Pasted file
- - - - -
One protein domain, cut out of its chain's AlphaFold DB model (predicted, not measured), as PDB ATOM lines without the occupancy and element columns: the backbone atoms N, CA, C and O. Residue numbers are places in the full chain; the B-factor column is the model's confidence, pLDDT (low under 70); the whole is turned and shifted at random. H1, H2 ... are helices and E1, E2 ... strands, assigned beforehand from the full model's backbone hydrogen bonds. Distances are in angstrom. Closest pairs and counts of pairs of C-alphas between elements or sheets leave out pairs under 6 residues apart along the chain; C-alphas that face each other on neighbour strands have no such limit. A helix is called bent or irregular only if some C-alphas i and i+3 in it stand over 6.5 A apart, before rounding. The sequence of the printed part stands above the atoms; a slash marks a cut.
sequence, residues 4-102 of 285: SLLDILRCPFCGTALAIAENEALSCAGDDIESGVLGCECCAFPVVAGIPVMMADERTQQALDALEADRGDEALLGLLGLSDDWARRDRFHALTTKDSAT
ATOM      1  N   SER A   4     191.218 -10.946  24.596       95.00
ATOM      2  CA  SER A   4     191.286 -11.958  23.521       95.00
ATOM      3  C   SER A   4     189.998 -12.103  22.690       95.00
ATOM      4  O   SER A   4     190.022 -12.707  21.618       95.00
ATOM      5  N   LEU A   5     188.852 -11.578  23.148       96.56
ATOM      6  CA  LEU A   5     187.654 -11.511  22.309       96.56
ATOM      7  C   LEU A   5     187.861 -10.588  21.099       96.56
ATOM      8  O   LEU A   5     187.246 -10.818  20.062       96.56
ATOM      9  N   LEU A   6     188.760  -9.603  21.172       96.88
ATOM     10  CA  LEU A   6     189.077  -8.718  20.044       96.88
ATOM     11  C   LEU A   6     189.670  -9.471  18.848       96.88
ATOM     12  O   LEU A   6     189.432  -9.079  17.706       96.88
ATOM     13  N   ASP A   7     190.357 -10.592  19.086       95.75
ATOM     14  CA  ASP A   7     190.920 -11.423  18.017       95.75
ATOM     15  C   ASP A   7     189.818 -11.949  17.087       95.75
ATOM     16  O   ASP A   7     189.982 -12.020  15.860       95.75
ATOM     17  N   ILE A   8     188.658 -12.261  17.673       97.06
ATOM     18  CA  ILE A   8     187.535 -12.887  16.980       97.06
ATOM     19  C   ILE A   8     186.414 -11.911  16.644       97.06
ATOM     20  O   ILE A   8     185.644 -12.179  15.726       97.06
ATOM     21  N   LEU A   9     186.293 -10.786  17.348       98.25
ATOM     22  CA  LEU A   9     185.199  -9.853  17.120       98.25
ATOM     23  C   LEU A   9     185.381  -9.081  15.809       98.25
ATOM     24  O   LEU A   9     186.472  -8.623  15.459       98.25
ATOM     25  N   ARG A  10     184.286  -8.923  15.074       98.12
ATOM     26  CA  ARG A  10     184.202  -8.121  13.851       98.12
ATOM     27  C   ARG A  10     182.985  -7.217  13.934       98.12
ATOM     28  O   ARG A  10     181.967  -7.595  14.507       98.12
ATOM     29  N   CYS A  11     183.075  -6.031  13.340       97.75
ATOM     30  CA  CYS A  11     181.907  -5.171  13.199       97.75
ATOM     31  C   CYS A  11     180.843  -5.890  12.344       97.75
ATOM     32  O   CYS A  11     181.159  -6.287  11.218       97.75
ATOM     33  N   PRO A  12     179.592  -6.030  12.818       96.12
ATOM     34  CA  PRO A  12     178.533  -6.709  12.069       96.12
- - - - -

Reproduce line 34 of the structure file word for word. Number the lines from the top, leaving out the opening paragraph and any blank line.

ATOM     33  N   PRO A  12     179.592  -6.030  12.818       96.12